Aside from the unlikely transformation of our society from an industrial one to a community oriented one, our only hope seems to be in the restoration of value to individuals through an affirmation of their worth before God through the grace of God, based upon who they are to Him and not upon what they do. The traditional values of family and socio-sexual identity need to be affirmed as well, lest chaotic relativism further fracture the social whole by denying the possibility of any ultimate purpose and value to life. Revival of the culture through an Awakening seems the most likely possibility for this communal restoration of the value of human life. If a revival came with such magnitude that the social wholeness was restored, it would be possible to change the direction of society, just as the outbreak of Christianity lengthened the days of the Roman Empire. But without such a revival, our society is in danger of a loss of identity, meaning, and vision. If such occurs, a collapse of the social contract will soon follow. Tyranny or destruction seem to be the alternatives to revival. Hitler offered false hope of righteousness to the German people in the '30's, when Germany was in the decadent throws of a similar despair. Let us hope that will not be our destiny as well.

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End Notes

1 Gioia Diliberto, "Invasion of the Gender Blenders," People, April 23, 1984,p.97.

2 Ibid., p. 98.

3 Ibid., p. 97.

4 Jim Miller, "Britain Rocks America–Again," Newsweek, January 23, 1984, pp. 52, 56.

5 bid., 57.

6 ABC, "Good Morning America" April 12, 1984, interview with Boy George.

7 Diliberto, p. 98.

8 Jacques Choron, The Romance of Philosophy, (New York: The MacMillan Co., 1966), pp. 5-6.

9 Karl Barth, Church Dogmatics, (Edinburgh: T & T Clark, 1961), vol. III: The Doctrine of Creation, part 4, p. 160.

10 Ibid., pp. 161-62.

11 Ibid., pp. 117, 131-32, 158, 170.

12 Ibid.

13 John H. Cartwright, "Christian Ethics as Vocation in the Service of Humanitas," AME Zion Quarterly Review, vol. 94, #2, July, 1982, p. 18.

14 Choron, pp. 101-3.

15 Ibid., p. 105.

16 Ibid., pp. 111-112.

17 Ibid., p. 112.

18 Stanley Hauerwas, A Community of Character: Toward a Constructive Christian Social Ethic, (Notre Dame: University of Notre Dame Press, 1981), p. 78.

19 Ibid., p. 82.

20 Ibid., p. 75.

21 Martin Luther King, Jr., Strength to Love, (Philadelphia: Fortress Press, 1981), p. 144.

22 Hauerwas, p. 82.

23 Stephen B. Clark, Man and Woman in Christ, (Ann Arbor: Servant Books, 1980), p. 473.

24 Ibid., p. 487.

25 Ibid.

26 Ibid., pp 502-3 .

27 Ibid., p. 442

28 Ibid., p. 472.

29 Ibid.

30 Ibid., pp. 476, 482

31 Ibid., p. 487.

32 Ibid., p. 472.

33 Ibid., p. 482.

34 Ibid. p. 607.

35 Ibid., pp. 502-3.

36 Ibid.

37 Ibid., p. 442.

38 Ibid., p. 443.

39 Ibid., p. 442.

40 William Kuhns, The Electronic Gospel, (New York: Herder and Herder, 1969), p. 65.

41 Ibid., p. 95.

* The terms "model of" and "model for" are terms used within sociology to describe the paradigmatic function of existing behaviors which both reflect current behaviors and serve to inculcate succeeding generations with the same worldview or social expectation. The Pledge of Allegiance, for example, is a restatement of national identity for the people of the United States. It reflects current opinion (model of) but it also reinforces that self understanding through repetition. As children learn to say the Pledge, they are incorporated into the United States' view of itself, so the Pledge then functions as a model for succeeding behavior.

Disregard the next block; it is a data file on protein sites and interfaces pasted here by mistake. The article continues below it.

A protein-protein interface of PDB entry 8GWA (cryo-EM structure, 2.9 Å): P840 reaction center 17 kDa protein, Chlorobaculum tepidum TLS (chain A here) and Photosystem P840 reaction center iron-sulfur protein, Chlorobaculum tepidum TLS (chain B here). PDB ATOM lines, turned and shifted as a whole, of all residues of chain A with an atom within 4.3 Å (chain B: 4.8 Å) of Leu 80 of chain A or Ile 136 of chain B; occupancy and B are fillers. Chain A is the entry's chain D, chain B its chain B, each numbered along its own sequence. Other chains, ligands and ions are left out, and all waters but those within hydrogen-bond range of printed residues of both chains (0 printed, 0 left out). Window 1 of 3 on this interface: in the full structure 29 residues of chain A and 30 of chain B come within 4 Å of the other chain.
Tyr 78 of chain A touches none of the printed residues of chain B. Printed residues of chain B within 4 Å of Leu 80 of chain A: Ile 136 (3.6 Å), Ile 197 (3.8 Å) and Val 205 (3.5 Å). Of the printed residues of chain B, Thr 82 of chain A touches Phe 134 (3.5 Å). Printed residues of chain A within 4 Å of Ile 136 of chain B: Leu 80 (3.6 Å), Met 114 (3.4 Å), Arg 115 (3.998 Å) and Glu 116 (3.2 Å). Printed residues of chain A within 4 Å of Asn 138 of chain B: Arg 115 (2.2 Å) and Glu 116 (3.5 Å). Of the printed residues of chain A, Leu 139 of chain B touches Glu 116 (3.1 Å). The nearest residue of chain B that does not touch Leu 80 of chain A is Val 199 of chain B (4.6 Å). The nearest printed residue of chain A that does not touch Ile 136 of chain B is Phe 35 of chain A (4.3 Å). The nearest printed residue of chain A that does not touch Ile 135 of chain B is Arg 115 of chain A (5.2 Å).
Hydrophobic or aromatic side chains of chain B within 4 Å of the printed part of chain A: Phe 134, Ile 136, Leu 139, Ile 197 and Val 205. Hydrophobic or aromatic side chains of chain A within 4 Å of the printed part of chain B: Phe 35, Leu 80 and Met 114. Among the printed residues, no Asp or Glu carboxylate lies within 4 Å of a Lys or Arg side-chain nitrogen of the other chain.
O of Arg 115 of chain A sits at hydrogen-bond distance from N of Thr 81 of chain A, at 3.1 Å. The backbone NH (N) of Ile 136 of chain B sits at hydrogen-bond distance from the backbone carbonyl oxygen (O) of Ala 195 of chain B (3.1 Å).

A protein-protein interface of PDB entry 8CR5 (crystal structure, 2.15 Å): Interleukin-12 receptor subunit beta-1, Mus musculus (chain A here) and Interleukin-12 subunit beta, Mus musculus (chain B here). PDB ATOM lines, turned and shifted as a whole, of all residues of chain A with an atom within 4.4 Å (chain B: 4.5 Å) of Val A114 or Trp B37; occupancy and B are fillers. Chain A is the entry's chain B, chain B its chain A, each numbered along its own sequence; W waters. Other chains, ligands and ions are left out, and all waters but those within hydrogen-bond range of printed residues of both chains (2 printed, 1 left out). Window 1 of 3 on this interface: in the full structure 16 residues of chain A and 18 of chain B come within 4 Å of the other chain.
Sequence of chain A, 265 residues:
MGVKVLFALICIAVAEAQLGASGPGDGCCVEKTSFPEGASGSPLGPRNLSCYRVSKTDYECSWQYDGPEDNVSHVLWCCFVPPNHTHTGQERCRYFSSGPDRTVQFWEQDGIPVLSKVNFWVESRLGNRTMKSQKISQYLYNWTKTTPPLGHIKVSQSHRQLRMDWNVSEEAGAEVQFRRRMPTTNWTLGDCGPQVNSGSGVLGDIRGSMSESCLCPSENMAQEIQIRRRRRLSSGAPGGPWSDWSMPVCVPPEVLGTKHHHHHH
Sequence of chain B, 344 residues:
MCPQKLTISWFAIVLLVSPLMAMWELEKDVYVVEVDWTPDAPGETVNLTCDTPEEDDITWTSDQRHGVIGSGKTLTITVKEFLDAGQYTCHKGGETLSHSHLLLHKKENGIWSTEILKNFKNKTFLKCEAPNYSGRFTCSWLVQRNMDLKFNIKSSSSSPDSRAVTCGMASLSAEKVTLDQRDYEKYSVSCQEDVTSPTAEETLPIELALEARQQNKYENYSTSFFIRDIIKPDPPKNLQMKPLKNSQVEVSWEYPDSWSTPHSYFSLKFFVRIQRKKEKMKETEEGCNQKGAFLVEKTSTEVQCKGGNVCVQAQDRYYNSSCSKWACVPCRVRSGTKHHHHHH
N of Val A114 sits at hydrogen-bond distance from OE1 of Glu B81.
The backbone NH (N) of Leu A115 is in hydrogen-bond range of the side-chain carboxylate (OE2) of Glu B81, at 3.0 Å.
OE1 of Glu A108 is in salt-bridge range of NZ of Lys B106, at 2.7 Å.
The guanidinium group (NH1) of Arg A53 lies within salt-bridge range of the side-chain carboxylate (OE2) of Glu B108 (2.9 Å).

** In tribal and traditional cultures, the clear demarcation of life symbolized in public rituals, such as the Bar Mizpah or scarring ceremonies, give the individual a sense of recognition by the community that is appropriate to his age and status. Adulthood is at once conferred, affirmed, and proclaimed by the entire community through these rites of passage. Rather than trying to achieve one's identity and establish one's rights and responsibilities as an adult without any context of social cues, these rites clearly lay out the expectations of the community. Once attained, the individual is incorporated as a full, adult member of the tribe. The modern, industrial identity crisis has no chance to develop in the traditional culture because rather than lacking affirmations, the tribal culture is full of affirmations for the individual seeking recognition and acceptance by the society as a whole.


Barth, Karl. Church Dogmatics, Ed. by G. W. Bromiley and T. F. Torrance. Vol. III: The Doctrine of Creation. Part 4. Edinburgh: T.&T. Clark, 1961.

Cartwright, John H. "Christian Vocation in the Service of Humanitas." AME Zion Quarterly Review 94, no. 2 (July 1982): 13-21.

Choron, Jacques. The Romance of Philosophy. New York: The MacMillan Co., 1966.

Clark, Stephen B. Man and Woman in Christ. Ann Arbor: Servant Books~ 1980.

Diliberto, Gioia. "Invasion of the Gender Blenders." People. April 23, 1984,PP- 97-99.

Hauerwas, Stanley. A Community of Character: Toward A Constructive Christian Social Ethic. Notre Dame: University of Notre Dame Press, 1981.

King,Jr., Martin Luther. Strength to Love. Philadelphia: Fortress Press, 1981.

Kuhn, William. The Electronic Gospel. New York: Herder and Herder, 1969.

Margaret Mead. Male and Female: A Study of the Sexes in a Changing World. New York: William Morrow & Co., 1949.

Miller, Jim. "Britain Rocks America–Again." Newsweek ,January 23, 1984, pp. 50-57.


1996 Jefferis Kent Peterson